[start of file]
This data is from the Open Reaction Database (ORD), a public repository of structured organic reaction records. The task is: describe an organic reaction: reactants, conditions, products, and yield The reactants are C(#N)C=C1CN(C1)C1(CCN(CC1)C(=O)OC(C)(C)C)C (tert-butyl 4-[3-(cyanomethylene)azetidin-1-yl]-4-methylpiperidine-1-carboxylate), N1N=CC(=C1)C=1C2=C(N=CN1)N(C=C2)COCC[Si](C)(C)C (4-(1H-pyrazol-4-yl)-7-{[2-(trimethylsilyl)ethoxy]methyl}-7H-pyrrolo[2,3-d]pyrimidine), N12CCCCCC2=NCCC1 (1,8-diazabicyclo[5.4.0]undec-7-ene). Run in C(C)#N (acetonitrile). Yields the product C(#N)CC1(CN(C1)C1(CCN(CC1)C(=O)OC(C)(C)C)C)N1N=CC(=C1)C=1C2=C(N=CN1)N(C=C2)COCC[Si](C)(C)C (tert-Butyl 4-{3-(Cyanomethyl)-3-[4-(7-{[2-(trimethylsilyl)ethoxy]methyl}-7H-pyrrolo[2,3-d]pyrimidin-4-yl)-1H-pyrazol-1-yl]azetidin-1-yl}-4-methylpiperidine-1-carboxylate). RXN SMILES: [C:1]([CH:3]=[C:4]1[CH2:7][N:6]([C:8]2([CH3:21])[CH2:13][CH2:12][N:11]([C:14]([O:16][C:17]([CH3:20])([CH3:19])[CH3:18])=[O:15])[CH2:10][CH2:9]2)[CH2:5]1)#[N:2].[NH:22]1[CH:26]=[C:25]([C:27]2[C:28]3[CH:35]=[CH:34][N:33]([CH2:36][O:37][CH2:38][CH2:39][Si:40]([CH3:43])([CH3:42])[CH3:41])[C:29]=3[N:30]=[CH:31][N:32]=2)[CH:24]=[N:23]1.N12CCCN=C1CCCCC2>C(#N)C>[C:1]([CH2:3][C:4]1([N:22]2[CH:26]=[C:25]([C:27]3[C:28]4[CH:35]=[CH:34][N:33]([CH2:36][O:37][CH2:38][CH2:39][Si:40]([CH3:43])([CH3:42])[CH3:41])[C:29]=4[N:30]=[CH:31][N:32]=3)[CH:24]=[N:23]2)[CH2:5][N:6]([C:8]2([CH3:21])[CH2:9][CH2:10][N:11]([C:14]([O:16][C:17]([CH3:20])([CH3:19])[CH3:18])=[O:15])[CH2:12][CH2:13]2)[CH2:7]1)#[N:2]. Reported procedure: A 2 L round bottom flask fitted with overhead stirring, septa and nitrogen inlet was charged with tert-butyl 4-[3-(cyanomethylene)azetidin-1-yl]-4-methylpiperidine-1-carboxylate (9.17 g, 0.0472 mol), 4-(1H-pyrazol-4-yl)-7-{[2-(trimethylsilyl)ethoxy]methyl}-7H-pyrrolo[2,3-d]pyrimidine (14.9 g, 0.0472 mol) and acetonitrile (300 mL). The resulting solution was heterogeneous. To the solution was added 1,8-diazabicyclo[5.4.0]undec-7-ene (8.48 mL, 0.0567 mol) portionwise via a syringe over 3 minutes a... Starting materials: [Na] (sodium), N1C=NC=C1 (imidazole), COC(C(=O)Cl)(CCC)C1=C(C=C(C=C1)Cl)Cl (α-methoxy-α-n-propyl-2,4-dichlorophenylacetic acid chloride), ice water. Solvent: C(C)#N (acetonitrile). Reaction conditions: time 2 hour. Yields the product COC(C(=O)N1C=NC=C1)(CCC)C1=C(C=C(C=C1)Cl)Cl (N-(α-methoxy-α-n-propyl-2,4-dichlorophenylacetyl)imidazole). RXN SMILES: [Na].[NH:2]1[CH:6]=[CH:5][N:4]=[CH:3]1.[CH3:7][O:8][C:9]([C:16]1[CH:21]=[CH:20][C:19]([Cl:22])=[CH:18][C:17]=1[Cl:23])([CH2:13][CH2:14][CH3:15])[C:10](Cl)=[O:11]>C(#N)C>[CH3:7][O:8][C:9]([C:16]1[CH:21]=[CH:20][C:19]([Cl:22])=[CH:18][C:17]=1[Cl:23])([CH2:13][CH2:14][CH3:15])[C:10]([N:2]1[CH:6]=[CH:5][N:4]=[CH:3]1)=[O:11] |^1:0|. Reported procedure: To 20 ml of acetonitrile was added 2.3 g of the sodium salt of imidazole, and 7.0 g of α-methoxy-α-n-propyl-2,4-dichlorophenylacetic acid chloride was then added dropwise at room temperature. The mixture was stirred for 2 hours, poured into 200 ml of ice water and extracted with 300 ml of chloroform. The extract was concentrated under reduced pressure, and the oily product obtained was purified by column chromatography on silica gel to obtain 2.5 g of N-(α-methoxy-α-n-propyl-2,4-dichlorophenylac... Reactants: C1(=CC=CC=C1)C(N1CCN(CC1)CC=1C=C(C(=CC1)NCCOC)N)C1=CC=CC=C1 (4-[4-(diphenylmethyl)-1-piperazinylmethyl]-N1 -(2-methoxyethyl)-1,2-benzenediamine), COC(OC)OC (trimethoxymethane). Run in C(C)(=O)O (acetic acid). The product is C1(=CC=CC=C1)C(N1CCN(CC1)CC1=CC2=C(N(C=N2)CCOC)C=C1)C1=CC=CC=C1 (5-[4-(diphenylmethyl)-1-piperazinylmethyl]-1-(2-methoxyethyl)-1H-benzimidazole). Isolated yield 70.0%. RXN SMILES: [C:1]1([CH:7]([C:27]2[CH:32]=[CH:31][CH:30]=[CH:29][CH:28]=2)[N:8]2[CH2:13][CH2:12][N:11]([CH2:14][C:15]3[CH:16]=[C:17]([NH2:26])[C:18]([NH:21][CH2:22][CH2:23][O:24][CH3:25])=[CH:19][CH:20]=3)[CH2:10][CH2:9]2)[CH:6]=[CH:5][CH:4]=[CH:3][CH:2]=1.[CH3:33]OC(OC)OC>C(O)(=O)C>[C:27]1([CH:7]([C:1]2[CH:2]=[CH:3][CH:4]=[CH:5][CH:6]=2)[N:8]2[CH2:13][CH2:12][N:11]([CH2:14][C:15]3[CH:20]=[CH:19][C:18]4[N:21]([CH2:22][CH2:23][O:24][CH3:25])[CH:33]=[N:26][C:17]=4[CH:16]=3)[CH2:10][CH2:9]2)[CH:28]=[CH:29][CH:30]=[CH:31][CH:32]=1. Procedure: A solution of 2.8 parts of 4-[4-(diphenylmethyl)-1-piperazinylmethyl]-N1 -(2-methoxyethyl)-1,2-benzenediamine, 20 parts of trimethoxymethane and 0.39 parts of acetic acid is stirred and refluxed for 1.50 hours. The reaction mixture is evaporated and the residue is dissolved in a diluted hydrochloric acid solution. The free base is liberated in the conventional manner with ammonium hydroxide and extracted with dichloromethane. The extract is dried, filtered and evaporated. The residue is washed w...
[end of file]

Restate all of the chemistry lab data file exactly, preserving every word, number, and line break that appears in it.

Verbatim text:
This data is from the Open Reaction Database (ORD), a public repository of structured organic reaction records. The task is: describe an organic reaction: reactants, conditions, products, and yield The reactants are C(#N)C=C1CN(C1)C1(CCN(CC1)C(=O)OC(C)(C)C)C (tert-butyl 4-[3-(cyanomethylene)azetidin-1-yl]-4-methylpiperidine-1-carboxylate), N1N=CC(=C1)C=1C2=C(N=CN1)N(C=C2)COCC[Si](C)(C)C (4-(1H-pyrazol-4-yl)-7-{[2-(trimethylsilyl)ethoxy]methyl}-7H-pyrrolo[2,3-d]pyrimidine), N12CCCCCC2=NCCC1 (1,8-diazabicyclo[5.4.0]undec-7-ene). Run in C(C)#N (acetonitrile). Yields the product C(#N)CC1(CN(C1)C1(CCN(CC1)C(=O)OC(C)(C)C)C)N1N=CC(=C1)C=1C2=C(N=CN1)N(C=C2)COCC[Si](C)(C)C (tert-Butyl 4-{3-(Cyanomethyl)-3-[4-(7-{[2-(trimethylsilyl)ethoxy]methyl}-7H-pyrrolo[2,3-d]pyrimidin-4-yl)-1H-pyrazol-1-yl]azetidin-1-yl}-4-methylpiperidine-1-carboxylate). RXN SMILES: [C:1]([CH:3]=[C:4]1[CH2:7][N:6]([C:8]2([CH3:21])[CH2:13][CH2:12][N:11]([C:14]([O:16][C:17]([CH3:20])([CH3:19])[CH3:18])=[O:15])[CH2:10][CH2:9]2)[CH2:5]1)#[N:2].[NH:22]1[CH:26]=[C:25]([C:27]2[C:28]3[CH:35]=[CH:34][N:33]([CH2:36][O:37][CH2:38][CH2:39][Si:40]([CH3:43])([CH3:42])[CH3:41])[C:29]=3[N:30]=[CH:31][N:32]=2)[CH:24]=[N:23]1.N12CCCN=C1CCCCC2>C(#N)C>[C:1]([CH2:3][C:4]1([N:22]2[CH:26]=[C:25]([C:27]3[C:28]4[CH:35]=[CH:34][N:33]([CH2:36][O:37][CH2:38][CH2:39][Si:40]([CH3:43])([CH3:42])[CH3:41])[C:29]=4[N:30]=[CH:31][N:32]=3)[CH:24]=[N:23]2)[CH2:5][N:6]([C:8]2([CH3:21])[CH2:9][CH2:10][N:11]([C:14]([O:16][C:17]([CH3:20])([CH3:19])[CH3:18])=[O:15])[CH2:12][CH2:13]2)[CH2:7]1)#[N:2]. Reported procedure: A 2 L round bottom flask fitted with overhead stirring, septa and nitrogen inlet was charged with tert-butyl 4-[3-(cyanomethylene)azetidin-1-yl]-4-methylpiperidine-1-carboxylate (9.17 g, 0.0472 mol), 4-(1H-pyrazol-4-yl)-7-{[2-(trimethylsilyl)ethoxy]methyl}-7H-pyrrolo[2,3-d]pyrimidine (14.9 g, 0.0472 mol) and acetonitrile (300 mL). The resulting solution was heterogeneous. To the solution was added 1,8-diazabicyclo[5.4.0]undec-7-ene (8.48 mL, 0.0567 mol) portionwise via a syringe over 3 minutes a... Starting materials: [Na] (sodium), N1C=NC=C1 (imidazole), COC(C(=O)Cl)(CCC)C1=C(C=C(C=C1)Cl)Cl (α-methoxy-α-n-propyl-2,4-dichlorophenylacetic acid chloride), ice water. Solvent: C(C)#N (acetonitrile). Reaction conditions: time 2 hour. Yields the product COC(C(=O)N1C=NC=C1)(CCC)C1=C(C=C(C=C1)Cl)Cl (N-(α-methoxy-α-n-propyl-2,4-dichlorophenylacetyl)imidazole). RXN SMILES: [Na].[NH:2]1[CH:6]=[CH:5][N:4]=[CH:3]1.[CH3:7][O:8][C:9]([C:16]1[CH:21]=[CH:20][C:19]([Cl:22])=[CH:18][C:17]=1[Cl:23])([CH2:13][CH2:14][CH3:15])[C:10](Cl)=[O:11]>C(#N)C>[CH3:7][O:8][C:9]([C:16]1[CH:21]=[CH:20][C:19]([Cl:22])=[CH:18][C:17]=1[Cl:23])([CH2:13][CH2:14][CH3:15])[C:10]([N:2]1[CH:6]=[CH:5][N:4]=[CH:3]1)=[O:11] |^1:0|. Reported procedure: To 20 ml of acetonitrile was added 2.3 g of the sodium salt of imidazole, and 7.0 g of α-methoxy-α-n-propyl-2,4-dichlorophenylacetic acid chloride was then added dropwise at room temperature. The mixture was stirred for 2 hours, poured into 200 ml of ice water and extracted with 300 ml of chloroform. The extract was concentrated under reduced pressure, and the oily product obtained was purified by column chromatography on silica gel to obtain 2.5 g of N-(α-methoxy-α-n-propyl-2,4-dichlorophenylac... Reactants: C1(=CC=CC=C1)C(N1CCN(CC1)CC=1C=C(C(=CC1)NCCOC)N)C1=CC=CC=C1 (4-[4-(diphenylmethyl)-1-piperazinylmethyl]-N1 -(2-methoxyethyl)-1,2-benzenediamine), COC(OC)OC (trimethoxymethane). Run in C(C)(=O)O (acetic acid). The product is C1(=CC=CC=C1)C(N1CCN(CC1)CC1=CC2=C(N(C=N2)CCOC)C=C1)C1=CC=CC=C1 (5-[4-(diphenylmethyl)-1-piperazinylmethyl]-1-(2-methoxyethyl)-1H-benzimidazole). Isolated yield 70.0%. RXN SMILES: [C:1]1([CH:7]([C:27]2[CH:32]=[CH:31][CH:30]=[CH:29][CH:28]=2)[N:8]2[CH2:13][CH2:12][N:11]([CH2:14][C:15]3[CH:16]=[C:17]([NH2:26])[C:18]([NH:21][CH2:22][CH2:23][O:24][CH3:25])=[CH:19][CH:20]=3)[CH2:10][CH2:9]2)[CH:6]=[CH:5][CH:4]=[CH:3][CH:2]=1.[CH3:33]OC(OC)OC>C(O)(=O)C>[C:27]1([CH:7]([C:1]2[CH:2]=[CH:3][CH:4]=[CH:5][CH:6]=2)[N:8]2[CH2:13][CH2:12][N:11]([CH2:14][C:15]3[CH:20]=[CH:19][C:18]4[N:21]([CH2:22][CH2:23][O:24][CH3:25])[CH:33]=[N:26][C:17]=4[CH:16]=3)[CH2:10][CH2:9]2)[CH:28]=[CH:29][CH:30]=[CH:31][CH:32]=1. Procedure: A solution of 2.8 parts of 4-[4-(diphenylmethyl)-1-piperazinylmethyl]-N1 -(2-methoxyethyl)-1,2-benzenediamine, 20 parts of trimethoxymethane and 0.39 parts of acetic acid is stirred and refluxed for 1.50 hours. The reaction mixture is evaporated and the residue is dissolved in a diluted hydrochloric acid solution. The free base is liberated in the conventional manner with ammonium hydroxide and extracted with dichloromethane. The extract is dried, filtered and evaporated. The residue is washed w...